HAVING grown up with both Scots and Gaelic, I could connect with a lot of what Thomas Clark said in his article “Nobody actually talks like that” (November 29). In both cases we did all we could to hide our own languages, with my Mum using Scots at home, but never in official situations. My Dad and Gran talked Gaelic in the house or in the car and certainly never within earshot of an English monoglot (children didn’t count). When I learnt Gaelic as an adult and tried to speak it to my Dad on the street, he looked over his shoulder to check no-one had overheard me, then replied in English.

I spent seven years in Switzerland, a country with four official languages. Similar to the situation with Scots and English, they use many German dialects, some of them so different from high German that they are considered separate languages. In shops and business situations, people would switch between high German and Swiss German. Children in Kindergarten used Swiss German until the age of seven, when they began school and were introduced to high German as another language, alongside English or French. At the university, colleagues gave talks in high German, but always spoke Swiss German during coffee breaks. The professor I worked with told me that he encouraged students to discuss their projects in Swiss German as they were better able to express themselves in their native language.

Contrast this with the situation in Scotland, where I went through teacher training a few years ago and came across a video which told me that it wasn’t appropriate for teachers to speak Scots in the classroom as they would come across as uneducated and wouldn’t gain the respect of children and parents.

When I tried to explain the Scottish attitude to languages to a Swiss friend, I ended with: “Das ist eine Schade” (It’s a shame). He quickly retorted: “Dass ist eine Schande!” (It’s a scandal).

Faced with a situation where a part of ourselves is either denied or boxed into ever-dwindling opportunities to use the language, we can either give up, tell ourselves it wasn’t important anyway and hate our language, or choose the long, slow road of learning and using it, going against the tide and facing many disappointments.

I have learnt Gaelic and speak it to my children. At first, I was ashamed and kept my voice low when we were out in public, but now I am much less afraid. Sometimes my children reply in Gaelic or speak it to each other. It is a small step forward.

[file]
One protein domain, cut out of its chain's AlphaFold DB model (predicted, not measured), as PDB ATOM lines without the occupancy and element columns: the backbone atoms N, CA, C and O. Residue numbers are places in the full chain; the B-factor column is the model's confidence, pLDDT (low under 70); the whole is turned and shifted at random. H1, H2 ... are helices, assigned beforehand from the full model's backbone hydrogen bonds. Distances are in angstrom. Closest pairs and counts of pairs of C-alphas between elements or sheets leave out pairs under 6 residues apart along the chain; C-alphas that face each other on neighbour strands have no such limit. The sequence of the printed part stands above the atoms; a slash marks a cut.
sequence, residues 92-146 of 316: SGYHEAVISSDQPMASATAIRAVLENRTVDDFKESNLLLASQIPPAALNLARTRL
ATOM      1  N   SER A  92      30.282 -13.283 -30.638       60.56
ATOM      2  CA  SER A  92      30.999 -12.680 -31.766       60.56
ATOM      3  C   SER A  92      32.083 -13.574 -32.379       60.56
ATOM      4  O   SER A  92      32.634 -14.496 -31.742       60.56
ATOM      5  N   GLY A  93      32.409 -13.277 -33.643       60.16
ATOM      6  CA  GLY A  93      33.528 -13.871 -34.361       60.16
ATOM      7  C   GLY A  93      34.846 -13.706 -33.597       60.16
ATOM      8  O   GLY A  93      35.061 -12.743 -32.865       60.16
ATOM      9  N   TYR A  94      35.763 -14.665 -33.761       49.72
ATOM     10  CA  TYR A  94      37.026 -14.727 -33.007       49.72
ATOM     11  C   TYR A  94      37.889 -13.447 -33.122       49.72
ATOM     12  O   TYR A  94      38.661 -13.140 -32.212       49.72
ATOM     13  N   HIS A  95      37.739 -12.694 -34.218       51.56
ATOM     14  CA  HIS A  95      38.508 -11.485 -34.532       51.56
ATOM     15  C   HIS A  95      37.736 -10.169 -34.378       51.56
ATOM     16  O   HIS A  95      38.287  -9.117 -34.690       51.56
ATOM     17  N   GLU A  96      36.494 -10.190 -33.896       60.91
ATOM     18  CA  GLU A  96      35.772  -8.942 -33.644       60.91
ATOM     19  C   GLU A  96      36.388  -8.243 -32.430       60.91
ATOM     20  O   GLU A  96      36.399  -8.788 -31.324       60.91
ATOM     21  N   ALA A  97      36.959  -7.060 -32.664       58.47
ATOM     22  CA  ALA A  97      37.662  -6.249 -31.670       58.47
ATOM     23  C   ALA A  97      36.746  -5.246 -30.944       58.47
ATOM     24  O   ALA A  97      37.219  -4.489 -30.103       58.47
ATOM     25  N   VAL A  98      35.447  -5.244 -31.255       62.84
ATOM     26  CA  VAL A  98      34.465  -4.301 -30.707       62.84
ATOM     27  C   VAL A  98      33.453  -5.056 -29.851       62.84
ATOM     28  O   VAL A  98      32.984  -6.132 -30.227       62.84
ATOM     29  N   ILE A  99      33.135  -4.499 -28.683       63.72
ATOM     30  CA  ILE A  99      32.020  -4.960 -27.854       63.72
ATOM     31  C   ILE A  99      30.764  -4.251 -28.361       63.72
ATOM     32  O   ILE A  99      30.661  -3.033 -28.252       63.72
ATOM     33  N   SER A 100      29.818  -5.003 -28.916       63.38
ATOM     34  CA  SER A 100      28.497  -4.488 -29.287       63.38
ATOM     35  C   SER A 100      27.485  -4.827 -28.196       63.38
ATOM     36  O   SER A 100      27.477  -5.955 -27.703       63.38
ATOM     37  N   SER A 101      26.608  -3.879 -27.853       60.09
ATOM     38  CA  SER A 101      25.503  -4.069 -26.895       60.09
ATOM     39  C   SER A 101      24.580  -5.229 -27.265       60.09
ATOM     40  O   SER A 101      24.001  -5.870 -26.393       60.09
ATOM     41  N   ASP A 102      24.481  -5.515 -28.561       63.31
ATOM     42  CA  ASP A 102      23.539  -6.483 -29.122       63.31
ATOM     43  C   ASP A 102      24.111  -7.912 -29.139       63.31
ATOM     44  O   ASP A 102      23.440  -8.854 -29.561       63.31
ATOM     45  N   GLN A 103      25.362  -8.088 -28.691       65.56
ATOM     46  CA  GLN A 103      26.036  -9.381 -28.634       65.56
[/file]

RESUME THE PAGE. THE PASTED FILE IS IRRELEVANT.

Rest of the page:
We need more opportunities to use Gaelic and Scots informally as well as in official situations. We also need customer-facing jobs in museums and other places where people are recruited for their ability to speak our native languages and paid more for it. I would also love to hear Scots on television and radio.

Come on, Scotland. Wake up. The Swiss are among the best linguists in the world, because they value their own languages before they start learning others.

June Graham/Ghreumach

READ MORE: ‘Nobody actually talks like that’ – Why is everyone terrified of Scots?

I AGREE with Alex Rollo to the extent that we could have more trees on the lower slopes of our hillsides (Letters, December 1) but would strongly oppose plastering all our hills in this way partly because we may disapprove of grouse shooting.

Blanketing hillsides with trees would lead to a serious loss of diversity and would destroy the habitat of moorland birds, other creatures and certain plants. Who would want to lose the beautiful call of the curlew, or not be able to find cloudberry or dwarf cornel?

The hills are very important places of recreation for many people, not just grouse shooters. There is a hill in Appin called Fraochaidh which has a complete moat of blanket conifers, so dense that one is reduced to all fours in places in order to reach the open slopes of the summit. In New Zealand they have “tramping trails” which have a world-wide reputation but have the severe limitation of requiring one to go through a green tunnel with no views for much of the way. “Bare” ground is worth retaining, and to say so does not mean championing grouse shooting.

Andrew M Fraser

READ MORE: Our bare hillsides could be put to much better use​

I WAS reflecting on the phone with an old skiing and steam railway pal down in Gloucestershire about the troubles of the Cairngorm Funicular as he had heard it had gone into liquidation (Caingorm’s railway firm in administration, November 30). We reminisced on a trip we had taken on the Snowdonia Heritage Railway a few years ago and how the Victorians had managed to build and open a rack-and-pinion railway to the summit of Snowdonia in 1896, and here we are 125 years later in 2018 and Snowdonia is still running and operating many of the original Swiss-built steam locomotives.

Yet it would appear that over 100 years later, with all our supposed advances in engineering techniques, we are incapable of manufacturing reinforced concrete beams that can last more than 17 years without cracking? Will the Cairngorm Funicular Railway still be operating in 2123 with much of the original equipment still performing?

Charlie Gallagher

READ MORE: Cairngorm’s railway firm in administration after 'unsustainable' issues​